Extraordinary Animals - Tuesday January 22

extraordinary animals
the super ‘sonic’ dolphin (6/7)

Continuing tonight is the documentary series profiling a range of remarkable animals from across the globe. Tonight’s film introduces Luna, a sixyear-old bottlenose dolphin whose starring role in a radical new scientific project is allowing humans and dolphins to communicate on a new level.

The Kolmården dolphinarium near Sweden’s Baltic coast is home to a group of captive bottlenose dolphins who partake in a series of displays for the public. Regular training for the tourist shows is part of the animals’ daily routine, but these dolphins do not only entertain. Outside of the limelight, six-year-old Luna is part of a unique experiment by scientists to better understand dolphin communication.

Leading the experiment at Kolmården is Professor Mats Amundin, a biologist who has studied wild and captive dolphins for over 40 years. “Dolphins have a complex way of communicating among themselves,” he explains. “They have a way of expressing emotions via sound which can be very advanced and very dynamic.”

Dolphins have good eyesight and can convey messages using tactile and visual signals, but poor visibility in the murky depths of the water means that the acoustic channel is the most important means of communication. Using an elaborate system of squeaks, whistles and clicks, dolphins can detect danger, hunt and communicate with each other over great distances.

Among the noises that dolphins make, Professor Amundin has recognised what he calls a “dolphin giggle” –a pulsed sound followed by a whistle emitted by young animals when they playfight. But this is just one of hundreds of different combinations of whistles and clicks in a dolphin’s repertoire. Deciphering these sounds may hold the key to unlocking the secrets of dolphin intelligence.

At the University of St Andrews in Scotland, Dr Vincent Janik has been studying bottlenose dolphins in Scotland and the Bahamas. Using specialised underwater microphones called hydrophones, he has recorded the chatter of a number of animals and concluded that each animal creates its own signature whistle which it uses to broadcast its identity within the group. “Each animal invents this sound by itself,” he explains. After collecting the recordings of dolphin communication, Dr Janik uses a computer to process the data and extract whistle patterns. However, this method of decoding takes hundreds of hours and provides inconclusive evidence as to the meaning of the numerous sounds.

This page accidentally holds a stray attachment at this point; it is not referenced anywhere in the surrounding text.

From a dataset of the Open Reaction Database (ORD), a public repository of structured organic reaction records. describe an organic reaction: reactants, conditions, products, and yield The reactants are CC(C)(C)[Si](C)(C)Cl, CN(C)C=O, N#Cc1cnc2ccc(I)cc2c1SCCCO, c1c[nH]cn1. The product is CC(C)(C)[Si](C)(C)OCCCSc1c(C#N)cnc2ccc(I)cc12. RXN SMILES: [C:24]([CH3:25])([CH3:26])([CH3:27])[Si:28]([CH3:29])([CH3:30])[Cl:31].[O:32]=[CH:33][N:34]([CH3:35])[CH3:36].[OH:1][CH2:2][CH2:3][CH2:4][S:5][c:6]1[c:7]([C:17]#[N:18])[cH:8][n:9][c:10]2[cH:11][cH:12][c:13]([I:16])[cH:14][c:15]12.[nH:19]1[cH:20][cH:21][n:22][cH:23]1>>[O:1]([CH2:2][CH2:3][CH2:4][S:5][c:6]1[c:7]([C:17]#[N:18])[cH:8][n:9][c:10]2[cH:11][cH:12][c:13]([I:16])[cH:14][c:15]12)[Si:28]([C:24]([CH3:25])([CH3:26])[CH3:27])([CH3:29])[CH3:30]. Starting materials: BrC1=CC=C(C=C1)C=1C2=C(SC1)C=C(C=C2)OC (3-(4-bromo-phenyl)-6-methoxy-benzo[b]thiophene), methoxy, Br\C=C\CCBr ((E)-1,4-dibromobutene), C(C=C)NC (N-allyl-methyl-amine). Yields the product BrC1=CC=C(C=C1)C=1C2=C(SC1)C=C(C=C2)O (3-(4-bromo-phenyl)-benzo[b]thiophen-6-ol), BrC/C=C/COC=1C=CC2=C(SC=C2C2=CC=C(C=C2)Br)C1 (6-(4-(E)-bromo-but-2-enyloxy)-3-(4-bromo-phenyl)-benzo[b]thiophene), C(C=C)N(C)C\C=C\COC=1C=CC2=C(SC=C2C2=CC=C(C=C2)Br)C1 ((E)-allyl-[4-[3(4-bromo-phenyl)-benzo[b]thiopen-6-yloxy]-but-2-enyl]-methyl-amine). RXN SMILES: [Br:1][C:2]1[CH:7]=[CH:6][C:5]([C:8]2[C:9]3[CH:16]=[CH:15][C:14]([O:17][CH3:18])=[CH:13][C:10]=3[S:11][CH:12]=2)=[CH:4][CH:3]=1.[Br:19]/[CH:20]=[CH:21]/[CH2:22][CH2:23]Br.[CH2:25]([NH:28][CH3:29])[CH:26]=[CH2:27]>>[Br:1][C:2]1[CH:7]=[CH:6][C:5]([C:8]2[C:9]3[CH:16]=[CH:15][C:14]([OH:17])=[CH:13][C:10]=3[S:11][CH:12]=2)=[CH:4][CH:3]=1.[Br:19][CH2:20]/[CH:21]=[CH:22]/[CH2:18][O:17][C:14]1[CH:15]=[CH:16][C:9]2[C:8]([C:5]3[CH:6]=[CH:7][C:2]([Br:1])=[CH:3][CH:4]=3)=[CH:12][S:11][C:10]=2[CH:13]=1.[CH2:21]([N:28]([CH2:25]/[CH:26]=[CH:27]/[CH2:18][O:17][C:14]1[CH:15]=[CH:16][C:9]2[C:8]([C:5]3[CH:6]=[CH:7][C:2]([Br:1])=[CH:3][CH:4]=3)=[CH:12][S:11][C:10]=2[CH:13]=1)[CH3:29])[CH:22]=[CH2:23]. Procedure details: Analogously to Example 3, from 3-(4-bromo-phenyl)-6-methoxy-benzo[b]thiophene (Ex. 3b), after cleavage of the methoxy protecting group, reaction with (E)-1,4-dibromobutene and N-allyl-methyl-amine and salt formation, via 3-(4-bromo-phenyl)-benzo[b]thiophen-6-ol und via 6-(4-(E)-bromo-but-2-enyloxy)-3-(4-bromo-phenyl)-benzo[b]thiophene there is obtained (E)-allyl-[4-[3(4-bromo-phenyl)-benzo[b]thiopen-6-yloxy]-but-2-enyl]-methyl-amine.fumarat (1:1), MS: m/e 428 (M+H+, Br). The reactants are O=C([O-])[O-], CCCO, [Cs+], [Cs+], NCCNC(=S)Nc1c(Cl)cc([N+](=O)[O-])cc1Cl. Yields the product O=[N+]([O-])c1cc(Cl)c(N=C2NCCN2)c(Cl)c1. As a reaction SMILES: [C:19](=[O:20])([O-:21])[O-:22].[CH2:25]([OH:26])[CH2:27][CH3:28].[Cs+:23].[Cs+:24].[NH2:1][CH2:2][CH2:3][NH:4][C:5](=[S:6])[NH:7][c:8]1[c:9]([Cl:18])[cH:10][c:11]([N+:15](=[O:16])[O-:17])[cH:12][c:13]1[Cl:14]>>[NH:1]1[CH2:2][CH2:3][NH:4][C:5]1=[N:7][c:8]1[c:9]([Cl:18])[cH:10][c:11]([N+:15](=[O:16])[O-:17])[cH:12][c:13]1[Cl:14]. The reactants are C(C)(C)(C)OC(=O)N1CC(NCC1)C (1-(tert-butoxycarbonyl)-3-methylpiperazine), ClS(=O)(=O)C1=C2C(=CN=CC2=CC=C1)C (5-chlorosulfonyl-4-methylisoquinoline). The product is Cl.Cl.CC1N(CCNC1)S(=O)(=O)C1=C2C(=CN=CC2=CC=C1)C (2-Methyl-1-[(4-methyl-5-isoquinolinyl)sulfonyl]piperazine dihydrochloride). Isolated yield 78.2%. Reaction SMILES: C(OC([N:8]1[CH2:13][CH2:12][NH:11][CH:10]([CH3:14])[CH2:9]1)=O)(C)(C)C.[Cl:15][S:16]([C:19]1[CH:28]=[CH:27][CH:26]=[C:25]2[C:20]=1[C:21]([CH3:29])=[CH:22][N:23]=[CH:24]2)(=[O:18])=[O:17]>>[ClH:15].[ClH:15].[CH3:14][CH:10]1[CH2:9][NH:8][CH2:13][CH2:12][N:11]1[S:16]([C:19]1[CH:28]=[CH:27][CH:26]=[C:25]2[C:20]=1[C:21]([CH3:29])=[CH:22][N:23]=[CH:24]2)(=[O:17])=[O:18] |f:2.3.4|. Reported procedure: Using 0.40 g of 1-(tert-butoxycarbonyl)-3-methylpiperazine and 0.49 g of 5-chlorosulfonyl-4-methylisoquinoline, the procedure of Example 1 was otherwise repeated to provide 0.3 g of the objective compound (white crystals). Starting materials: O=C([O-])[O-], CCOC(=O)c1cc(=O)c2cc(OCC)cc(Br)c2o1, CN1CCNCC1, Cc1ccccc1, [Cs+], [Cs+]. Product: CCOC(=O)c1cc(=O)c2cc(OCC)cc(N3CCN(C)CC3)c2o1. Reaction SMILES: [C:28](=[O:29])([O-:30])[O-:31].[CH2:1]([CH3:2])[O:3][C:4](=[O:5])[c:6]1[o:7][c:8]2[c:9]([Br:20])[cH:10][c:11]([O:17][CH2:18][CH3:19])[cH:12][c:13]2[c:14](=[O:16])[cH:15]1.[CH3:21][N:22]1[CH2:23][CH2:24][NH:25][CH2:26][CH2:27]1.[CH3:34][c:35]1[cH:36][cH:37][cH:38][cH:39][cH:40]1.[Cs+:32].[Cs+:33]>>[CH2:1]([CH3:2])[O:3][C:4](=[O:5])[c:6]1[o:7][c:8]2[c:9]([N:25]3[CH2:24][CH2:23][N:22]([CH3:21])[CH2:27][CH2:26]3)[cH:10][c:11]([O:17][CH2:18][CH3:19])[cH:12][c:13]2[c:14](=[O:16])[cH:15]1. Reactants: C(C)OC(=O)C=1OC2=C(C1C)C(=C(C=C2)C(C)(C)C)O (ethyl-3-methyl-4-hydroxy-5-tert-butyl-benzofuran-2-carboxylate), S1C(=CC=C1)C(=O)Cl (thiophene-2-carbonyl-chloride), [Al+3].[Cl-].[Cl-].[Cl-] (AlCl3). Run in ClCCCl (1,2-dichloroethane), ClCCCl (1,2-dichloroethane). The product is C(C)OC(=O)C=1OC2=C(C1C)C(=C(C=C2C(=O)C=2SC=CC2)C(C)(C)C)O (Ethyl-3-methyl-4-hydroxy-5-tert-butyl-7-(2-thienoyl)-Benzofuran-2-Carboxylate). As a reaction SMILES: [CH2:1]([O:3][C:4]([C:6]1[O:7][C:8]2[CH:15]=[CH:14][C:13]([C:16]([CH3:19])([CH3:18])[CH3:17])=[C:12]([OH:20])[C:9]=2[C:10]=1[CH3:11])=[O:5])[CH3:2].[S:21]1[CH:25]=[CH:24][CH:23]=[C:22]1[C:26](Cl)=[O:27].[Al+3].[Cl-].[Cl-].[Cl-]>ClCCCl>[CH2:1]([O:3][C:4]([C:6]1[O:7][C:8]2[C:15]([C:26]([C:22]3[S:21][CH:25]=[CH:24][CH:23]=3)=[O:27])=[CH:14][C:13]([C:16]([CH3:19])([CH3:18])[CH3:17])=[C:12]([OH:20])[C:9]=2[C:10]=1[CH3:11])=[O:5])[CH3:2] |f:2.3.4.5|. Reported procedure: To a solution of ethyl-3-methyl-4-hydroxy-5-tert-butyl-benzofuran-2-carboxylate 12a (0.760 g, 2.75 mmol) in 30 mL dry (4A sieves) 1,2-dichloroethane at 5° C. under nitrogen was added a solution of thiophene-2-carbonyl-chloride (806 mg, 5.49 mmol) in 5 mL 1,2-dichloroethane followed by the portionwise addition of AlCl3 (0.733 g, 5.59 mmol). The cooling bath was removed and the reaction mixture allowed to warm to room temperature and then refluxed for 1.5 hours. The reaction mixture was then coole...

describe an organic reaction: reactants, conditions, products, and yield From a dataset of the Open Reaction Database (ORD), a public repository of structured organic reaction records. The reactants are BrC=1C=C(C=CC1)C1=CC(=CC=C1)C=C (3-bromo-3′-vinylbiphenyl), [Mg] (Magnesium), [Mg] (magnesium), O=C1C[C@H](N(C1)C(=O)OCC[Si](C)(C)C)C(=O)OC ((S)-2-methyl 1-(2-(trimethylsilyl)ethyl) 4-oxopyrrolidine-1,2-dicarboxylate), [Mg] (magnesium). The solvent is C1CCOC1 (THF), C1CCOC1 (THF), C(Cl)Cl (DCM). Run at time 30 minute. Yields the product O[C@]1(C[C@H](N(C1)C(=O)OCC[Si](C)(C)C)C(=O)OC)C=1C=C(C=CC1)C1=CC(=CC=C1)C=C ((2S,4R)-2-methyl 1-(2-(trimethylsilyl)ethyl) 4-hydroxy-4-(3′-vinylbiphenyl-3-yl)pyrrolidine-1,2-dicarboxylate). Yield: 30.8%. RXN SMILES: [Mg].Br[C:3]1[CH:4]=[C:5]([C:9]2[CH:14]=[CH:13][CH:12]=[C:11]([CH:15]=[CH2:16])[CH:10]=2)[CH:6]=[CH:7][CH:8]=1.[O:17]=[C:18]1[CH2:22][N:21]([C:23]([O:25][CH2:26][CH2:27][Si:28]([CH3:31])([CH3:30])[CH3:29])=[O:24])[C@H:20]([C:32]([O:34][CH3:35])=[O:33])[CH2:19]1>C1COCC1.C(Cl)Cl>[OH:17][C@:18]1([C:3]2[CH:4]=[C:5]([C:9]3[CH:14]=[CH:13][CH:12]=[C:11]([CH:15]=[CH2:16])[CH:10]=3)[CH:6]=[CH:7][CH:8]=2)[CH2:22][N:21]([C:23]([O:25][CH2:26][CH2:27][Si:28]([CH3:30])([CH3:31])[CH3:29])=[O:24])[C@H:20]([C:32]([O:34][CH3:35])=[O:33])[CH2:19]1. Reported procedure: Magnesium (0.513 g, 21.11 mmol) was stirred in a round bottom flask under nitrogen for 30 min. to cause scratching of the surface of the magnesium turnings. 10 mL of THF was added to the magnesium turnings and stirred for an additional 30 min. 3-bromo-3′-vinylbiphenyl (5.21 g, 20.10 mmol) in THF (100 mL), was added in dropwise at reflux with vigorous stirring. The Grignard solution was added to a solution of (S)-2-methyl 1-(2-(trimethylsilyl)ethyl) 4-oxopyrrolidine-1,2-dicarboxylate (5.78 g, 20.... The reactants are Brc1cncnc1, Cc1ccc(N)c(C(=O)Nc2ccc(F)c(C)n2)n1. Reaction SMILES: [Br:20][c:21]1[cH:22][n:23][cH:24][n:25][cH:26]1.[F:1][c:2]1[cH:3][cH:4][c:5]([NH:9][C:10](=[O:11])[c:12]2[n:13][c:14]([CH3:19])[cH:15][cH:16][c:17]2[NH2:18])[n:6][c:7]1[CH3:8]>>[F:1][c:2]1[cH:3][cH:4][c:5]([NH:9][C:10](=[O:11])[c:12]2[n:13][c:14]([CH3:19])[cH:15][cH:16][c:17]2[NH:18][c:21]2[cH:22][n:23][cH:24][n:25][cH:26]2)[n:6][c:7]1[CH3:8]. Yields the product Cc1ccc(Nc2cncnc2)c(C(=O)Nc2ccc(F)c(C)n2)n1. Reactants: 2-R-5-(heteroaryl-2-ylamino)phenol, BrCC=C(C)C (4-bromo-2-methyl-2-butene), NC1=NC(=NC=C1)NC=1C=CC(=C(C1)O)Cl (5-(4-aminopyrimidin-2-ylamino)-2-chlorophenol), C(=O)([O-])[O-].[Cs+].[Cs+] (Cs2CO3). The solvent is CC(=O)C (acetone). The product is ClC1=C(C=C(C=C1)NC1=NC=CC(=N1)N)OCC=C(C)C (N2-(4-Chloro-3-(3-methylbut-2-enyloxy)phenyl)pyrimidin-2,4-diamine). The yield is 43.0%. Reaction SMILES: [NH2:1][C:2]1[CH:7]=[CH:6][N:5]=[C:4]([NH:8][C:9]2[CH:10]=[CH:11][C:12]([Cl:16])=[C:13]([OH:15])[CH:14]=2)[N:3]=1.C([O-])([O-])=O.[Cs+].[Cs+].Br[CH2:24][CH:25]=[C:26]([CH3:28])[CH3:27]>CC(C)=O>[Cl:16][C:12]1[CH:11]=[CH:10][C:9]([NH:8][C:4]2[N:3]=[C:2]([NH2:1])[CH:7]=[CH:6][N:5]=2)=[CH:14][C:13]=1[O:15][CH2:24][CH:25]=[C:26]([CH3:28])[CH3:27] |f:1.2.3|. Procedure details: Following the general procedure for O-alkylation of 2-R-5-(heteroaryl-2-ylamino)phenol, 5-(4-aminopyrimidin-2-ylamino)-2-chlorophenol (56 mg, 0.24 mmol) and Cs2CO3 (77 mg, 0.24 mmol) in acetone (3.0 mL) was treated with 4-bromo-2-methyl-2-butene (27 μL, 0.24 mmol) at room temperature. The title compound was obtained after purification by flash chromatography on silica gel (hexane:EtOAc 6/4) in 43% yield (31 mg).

Back in Sweden, Professor Amundin has come up with a radical idea that he hopes will provide an alternative route into the dolphin’s mind. “I wanted to have something that could convert their sound into something that we humans are good at –namely vision,” he explains. To this end, he has developed a giant underwater computer game called an echolocation visualisation and interface system –or ELVIS, for short. The system projects different shapes –each representing a fish –onto a large submersible screen. Using echolocation –the dolphin’s answer to sonar – Luna and the other dolphins are able to choose what fish they want to eat. As a youngster, Luna is the quickest to grasp the technique and is able to hit her chosen target instantly every time.

ELVIS is only in its infancy, but Professor Amundin hopes that it can be used in the future to help captive dolphins choose toys, play music and reveal their emotions. But there is a far more important aspect to Amundin’s research. In understanding more about echolocation, he hopes that thousands of dolphins and porpoises in the wild can be saved from fatal entanglements in fishing nets. At Kolmården, Luna will never know the beauty, freedom and danger of the wild, but she is playing a very important role in the conservation of her species. “One of the most exciting things with dolphins,” concludes Amundin, “is that we have so much more to learn.”

About the author

  • Anonymous

    brilliant – aren’t animals extraordinary. Wouldn’t watch this show again though

  • Anonymous

    Elvis lives!

  • BBC One
  • BBC Two
  • BBC Three
  • ITV1
  • ITV2
  • 4
  • E4
  • Film4
  • More4
  • Five
  • Fiver
  • Sky1